The Palestinian cofounder of a campaign to boycott Israel spoke at Rutgers University on the same day that the university’s president assured Jewish leaders that Rutgers has “absolutely no intention of boycotting, divesting, or otherwise distancing itself from the State of Israel or any of its component parts or resident corporations or individuals.”
The pledge by Richard L. McCormick was included in an April 12 response to an e-mail sent by leaders of the Rutgers Hillel.
That evening, Omar Barghouti, a founding member of the Palestinian Campaign for the Academic and Cultural Boycott of Israel, spoke at Kirkpatrick Chapel on the New Brunswick campus to about 40 people, including several members of Rutgers Hillel.
Speaking in support of his new book, BDS — Boycott, Divestment, Sanctions: The Global Struggle for Palestinian Rights, Barghouti said that opponents of the BDS campaign are trying to “smear” it with charges of anti-Semitism and divert attention from its message.
Referring to “the apartheid occupation and colonization of the occupied territories,” Barghouti claimed the BDS campaign launched by Palestinian intellectuals was turning Israel into a “world pariah nation.”
The talk was sponsored by American Muslims for Palestine and Haymarket Books, his publisher, in conjunction with BAKA: Students United for Middle Eastern Justice at Rutgers.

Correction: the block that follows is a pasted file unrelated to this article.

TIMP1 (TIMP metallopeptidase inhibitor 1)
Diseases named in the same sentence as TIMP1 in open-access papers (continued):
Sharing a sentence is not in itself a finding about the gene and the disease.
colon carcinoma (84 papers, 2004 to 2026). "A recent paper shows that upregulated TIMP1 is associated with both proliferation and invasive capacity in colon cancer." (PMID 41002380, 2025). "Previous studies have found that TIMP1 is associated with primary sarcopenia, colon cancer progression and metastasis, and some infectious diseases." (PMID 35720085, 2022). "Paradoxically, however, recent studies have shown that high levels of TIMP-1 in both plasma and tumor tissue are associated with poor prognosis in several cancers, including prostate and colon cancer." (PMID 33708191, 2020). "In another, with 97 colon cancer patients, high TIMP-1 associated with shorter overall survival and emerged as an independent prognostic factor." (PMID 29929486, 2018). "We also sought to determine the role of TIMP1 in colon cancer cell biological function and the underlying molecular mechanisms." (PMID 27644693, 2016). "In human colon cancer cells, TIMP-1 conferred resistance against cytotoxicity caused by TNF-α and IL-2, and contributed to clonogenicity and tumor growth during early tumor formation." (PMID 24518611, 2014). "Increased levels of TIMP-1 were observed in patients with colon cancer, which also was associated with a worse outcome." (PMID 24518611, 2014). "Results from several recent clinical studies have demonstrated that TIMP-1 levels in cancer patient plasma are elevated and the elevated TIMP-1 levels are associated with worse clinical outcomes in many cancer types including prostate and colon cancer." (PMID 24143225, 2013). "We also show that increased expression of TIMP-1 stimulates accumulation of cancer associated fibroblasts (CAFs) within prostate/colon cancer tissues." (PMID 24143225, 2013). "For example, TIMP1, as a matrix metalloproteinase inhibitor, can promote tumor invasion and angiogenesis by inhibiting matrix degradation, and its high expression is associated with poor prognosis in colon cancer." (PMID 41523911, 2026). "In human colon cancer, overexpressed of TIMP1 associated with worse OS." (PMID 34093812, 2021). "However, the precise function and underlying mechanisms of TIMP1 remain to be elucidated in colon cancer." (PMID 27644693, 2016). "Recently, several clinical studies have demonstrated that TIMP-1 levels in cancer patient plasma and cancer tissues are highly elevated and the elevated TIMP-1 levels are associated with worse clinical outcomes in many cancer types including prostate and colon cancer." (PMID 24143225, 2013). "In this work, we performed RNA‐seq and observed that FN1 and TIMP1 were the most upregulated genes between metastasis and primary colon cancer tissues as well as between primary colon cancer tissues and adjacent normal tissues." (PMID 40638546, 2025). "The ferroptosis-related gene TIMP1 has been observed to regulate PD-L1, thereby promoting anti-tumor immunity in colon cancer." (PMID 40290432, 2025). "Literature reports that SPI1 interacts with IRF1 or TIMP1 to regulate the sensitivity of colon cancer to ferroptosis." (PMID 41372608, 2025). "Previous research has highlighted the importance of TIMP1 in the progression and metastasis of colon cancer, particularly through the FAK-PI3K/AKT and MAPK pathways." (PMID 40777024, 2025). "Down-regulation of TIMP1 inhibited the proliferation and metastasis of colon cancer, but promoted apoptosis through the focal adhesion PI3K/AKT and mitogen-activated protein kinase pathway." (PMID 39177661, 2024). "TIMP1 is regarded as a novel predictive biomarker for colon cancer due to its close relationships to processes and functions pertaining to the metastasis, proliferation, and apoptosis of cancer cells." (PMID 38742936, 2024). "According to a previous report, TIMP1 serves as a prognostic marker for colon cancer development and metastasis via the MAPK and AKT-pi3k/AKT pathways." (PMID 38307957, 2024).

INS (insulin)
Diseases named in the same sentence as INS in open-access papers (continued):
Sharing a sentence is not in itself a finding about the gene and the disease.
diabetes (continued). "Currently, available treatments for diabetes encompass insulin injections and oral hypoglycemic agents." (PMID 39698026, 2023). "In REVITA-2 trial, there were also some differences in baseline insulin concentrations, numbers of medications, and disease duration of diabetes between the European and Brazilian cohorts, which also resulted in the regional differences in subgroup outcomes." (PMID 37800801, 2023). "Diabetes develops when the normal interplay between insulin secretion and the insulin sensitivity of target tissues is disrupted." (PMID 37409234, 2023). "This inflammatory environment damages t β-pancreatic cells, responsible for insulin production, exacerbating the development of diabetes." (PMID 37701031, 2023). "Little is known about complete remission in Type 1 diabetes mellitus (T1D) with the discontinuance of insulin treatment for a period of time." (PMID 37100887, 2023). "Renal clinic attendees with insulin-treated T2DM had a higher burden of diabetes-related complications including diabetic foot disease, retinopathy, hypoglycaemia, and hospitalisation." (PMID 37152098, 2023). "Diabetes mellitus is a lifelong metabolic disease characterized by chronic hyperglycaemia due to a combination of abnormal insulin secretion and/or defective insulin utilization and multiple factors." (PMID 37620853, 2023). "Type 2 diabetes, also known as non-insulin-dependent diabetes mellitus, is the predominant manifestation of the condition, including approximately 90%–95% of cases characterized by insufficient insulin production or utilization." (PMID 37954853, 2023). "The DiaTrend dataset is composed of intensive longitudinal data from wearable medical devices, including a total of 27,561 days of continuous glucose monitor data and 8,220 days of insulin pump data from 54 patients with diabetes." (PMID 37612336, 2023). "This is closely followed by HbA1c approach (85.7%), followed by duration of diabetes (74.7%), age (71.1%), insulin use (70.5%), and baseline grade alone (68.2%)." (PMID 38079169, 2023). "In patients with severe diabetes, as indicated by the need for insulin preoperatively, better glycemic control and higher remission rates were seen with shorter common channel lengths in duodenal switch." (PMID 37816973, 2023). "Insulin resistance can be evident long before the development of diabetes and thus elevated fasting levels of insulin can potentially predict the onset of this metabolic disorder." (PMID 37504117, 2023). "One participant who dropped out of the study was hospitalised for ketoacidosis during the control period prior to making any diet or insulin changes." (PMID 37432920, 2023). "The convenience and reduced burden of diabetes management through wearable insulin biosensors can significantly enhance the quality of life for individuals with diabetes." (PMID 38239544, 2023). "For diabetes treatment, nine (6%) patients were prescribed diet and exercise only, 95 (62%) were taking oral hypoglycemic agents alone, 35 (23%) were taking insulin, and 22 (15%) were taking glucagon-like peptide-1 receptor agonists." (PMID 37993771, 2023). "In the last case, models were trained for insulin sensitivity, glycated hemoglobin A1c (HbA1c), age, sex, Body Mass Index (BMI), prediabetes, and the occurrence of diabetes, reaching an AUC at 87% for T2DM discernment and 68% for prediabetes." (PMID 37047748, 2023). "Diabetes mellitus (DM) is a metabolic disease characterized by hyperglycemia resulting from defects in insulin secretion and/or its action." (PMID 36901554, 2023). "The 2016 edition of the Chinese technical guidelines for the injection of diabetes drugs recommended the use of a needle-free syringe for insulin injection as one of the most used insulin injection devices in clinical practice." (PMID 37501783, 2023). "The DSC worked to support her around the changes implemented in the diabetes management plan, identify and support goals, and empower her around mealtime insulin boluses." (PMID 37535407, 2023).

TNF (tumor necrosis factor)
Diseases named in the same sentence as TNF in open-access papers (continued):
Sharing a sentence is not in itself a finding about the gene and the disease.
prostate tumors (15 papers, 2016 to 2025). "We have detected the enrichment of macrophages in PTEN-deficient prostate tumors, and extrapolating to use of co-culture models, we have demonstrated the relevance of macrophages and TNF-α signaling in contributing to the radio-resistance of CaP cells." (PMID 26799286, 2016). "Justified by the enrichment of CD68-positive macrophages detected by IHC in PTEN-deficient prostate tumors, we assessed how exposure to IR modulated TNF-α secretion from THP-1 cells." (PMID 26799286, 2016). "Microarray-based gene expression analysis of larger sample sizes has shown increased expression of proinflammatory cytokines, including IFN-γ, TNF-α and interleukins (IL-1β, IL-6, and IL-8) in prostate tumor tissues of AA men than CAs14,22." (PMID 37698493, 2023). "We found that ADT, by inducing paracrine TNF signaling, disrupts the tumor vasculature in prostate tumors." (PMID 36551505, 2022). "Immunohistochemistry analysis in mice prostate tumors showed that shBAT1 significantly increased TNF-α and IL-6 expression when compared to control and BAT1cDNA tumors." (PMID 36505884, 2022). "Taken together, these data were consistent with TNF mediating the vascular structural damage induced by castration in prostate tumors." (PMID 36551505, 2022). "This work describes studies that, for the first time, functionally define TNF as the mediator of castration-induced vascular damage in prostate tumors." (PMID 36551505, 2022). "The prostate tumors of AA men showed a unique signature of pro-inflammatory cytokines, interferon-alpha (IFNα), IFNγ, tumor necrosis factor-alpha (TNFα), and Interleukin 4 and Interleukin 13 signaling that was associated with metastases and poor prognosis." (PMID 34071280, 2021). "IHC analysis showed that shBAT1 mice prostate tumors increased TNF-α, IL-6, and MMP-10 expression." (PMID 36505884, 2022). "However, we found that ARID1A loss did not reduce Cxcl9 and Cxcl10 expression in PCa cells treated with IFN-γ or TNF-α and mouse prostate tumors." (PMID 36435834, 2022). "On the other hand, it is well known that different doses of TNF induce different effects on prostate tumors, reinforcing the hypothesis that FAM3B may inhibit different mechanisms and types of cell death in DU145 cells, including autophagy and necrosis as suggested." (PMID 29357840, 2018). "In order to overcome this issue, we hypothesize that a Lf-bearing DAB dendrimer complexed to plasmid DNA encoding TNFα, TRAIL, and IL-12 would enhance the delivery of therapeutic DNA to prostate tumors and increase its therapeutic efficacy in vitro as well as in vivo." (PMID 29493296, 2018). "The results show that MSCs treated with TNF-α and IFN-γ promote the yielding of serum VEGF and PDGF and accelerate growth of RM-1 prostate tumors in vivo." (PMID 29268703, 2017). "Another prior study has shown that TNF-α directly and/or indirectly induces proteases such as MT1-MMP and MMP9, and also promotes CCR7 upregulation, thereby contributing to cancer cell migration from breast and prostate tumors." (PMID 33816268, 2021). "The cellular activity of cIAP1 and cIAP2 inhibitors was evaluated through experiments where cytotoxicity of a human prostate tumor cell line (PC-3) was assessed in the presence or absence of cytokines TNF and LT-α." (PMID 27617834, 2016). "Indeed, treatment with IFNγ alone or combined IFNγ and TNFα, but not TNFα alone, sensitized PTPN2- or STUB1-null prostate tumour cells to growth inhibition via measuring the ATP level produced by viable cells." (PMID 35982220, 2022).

Barghouti’s appearance on campus, following a series of pro-Palestinian events sponsored by BAKA, raised concerns among Hillel leaders and pro-Israel activists. Ahead of the talk, Hillel wrote McCormick and urged him to issue a “clear and unequivocal statement” disassociating Rutgers from the BDS movement.
In the same letter, Hillel did not challenge Barghouti’s right to speak on campus but asserted that his “call for an academic boycott of Israel is particularly repugnant on a university campus.”
In his talk, Barghouti, who holds master’s degrees from both Columbia and Tel Aviv universities, claimed the campaign to isolate Israel is succeeding among businesses, academic institutions, and in countries around the world, although it has had more limited success in the United States, where, he said, BDS is misunderstood.
In five years, he said, Israel “will be even more of a pariah state.”
Barghouti asserted the BDS campaign is not anti-Semitic and includes a growing number of Jews.
Anti-Semite are not welcome in the movement, he said and claimed that charges of anti-Semitism have been used to deflect criticism of Israel.
In a letter to supporters, Hillel noted that Barghouti “opposes not just specific policies of the State of Israel, but the existence of Israel altogether.” It cited Barghouti’s support for a single binational state in Palestine, which would effectively end Jewish sovereignty in Israel.
“This delegitimizing attack against a member of the family of nations, a democracy, an ally of the United States, is an affront to all Americans,” wrote Hillel executive director Andrew Getraer.
In an April 13 news release, Morton A. Klein, president of the Zionist Organization of America, said he was “pleased” by McCormick’s rejection of anti-Israel boycotts. However, he continued to press ZOA’s complaint, contained in an April 6 letter, that Rutgers is not doing enough to combat a “hostile campus environment for Jewish students, in violation of Title VI of the Civil Rights Act of 1964.” (See related article.)
Cosponsoring the Barghouti talk were the Central Jersey Coalition Against Endless War, TCNJ International Socialist Organization, Hub City Anti-Racist Action, Palestine Children's Relief Fund of Rutgers, PalestinianGandhis.org, and Arab Cultural Club of Rutgers.